Skip to content

E-scooters legal in North Vancouver for four more years

Council members were irked by the lack of safety data before making a decision
North Shore News reporter Brent Richter tests out an e-scooter on the Spirit Trail in North Vancouver, May 9, 2022. | Paul McGrath, North Shore News

Electric kick-scooters are likely here to stay – at least for another four years.

City of North Vancouver and District of North Vancouver councils both voted April 8 to extend their inclusion in the province’s pilot project to legalize e-scooters until 2028.

The micromobility devices have been permitted on North Shore bike lanes and some North Shore streets since 2022.

The two-year pilot, which was launched by the Ministry of Transportation and Infrastructure, was intended to allow the province and participating municipalities to gather safety and usage data that might inform future legislation to make them permanent.

Under the rules, you do not need a driver’s licence to ride e-scooters, but you must be at least 16 years old. Helmets are mandatory.

In North Vancouver, they are permitted on local streets that do not have a solid painted line separating lanes, on any mobility/bike lanes, and paved multi-use paths like the Spirit Trail or Green Necklace.

According to the province, injuries and conflicts with other road and path users are rare when scooter riders follow the rules and that there has been general support for the program in the municipalities where it was introduced.

City council members had no qualms about extending the pilot but they were struck by the lack of data from the province and Vancouver Coastal Health before making a decision.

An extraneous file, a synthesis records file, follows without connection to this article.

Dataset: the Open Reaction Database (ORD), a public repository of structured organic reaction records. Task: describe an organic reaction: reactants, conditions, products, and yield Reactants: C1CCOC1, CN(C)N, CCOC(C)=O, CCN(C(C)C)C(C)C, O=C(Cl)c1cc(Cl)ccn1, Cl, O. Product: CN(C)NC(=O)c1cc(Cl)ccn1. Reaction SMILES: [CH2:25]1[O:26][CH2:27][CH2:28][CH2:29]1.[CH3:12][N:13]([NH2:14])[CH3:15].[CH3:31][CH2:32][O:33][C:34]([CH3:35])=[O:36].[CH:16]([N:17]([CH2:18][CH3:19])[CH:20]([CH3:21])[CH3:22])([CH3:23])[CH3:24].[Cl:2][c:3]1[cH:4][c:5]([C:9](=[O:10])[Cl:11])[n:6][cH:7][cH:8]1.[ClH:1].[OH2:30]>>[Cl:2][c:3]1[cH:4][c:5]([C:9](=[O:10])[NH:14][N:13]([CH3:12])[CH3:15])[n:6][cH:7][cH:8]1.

“The interim results are really not results. They’re really just very blanket statements,” Mayor Linda Buchanan said. “I’m not really sure why we’re having to do another four years of a pilot if people are generally supporting supportive of it…. I’m not sure what more we’re going to learn in four years that perhaps we don’t know.”

According to staff, the city has been collecting some of the data but it is not being released publicly.

City staff said the length of the pilot is likely tied to a longer-term project from the province – modernizing the Motor Vehicle Act, making it more attentive to vulnerable road users who aren’t in motor vehicles.

Council’s vote to extend the pilot was unanimous, with several noting that it advances the city’s goals of giving people more sustainable transportation options.

“They are very popular, I see them all over, I see them all over the place and I’m very happy about that,” Buchanan said, adding that the minimum age should be lowered to allow younger kids the option of taking them to school. “I’m happy to participate in it. I just think, from my perspective, council is going to need a lot more information from the province.”

District of North Vancouver council members also raised safety concerns before casting their unanimous vote in favour.

Later this year, the three North Shore municipalities will be seeking bids from the open market to find the next company that will operate the e-bike sharing program on the North Shore, currently operated by Lime – and the request will include the option to add e-scooters to the program, city staff said.

[email protected]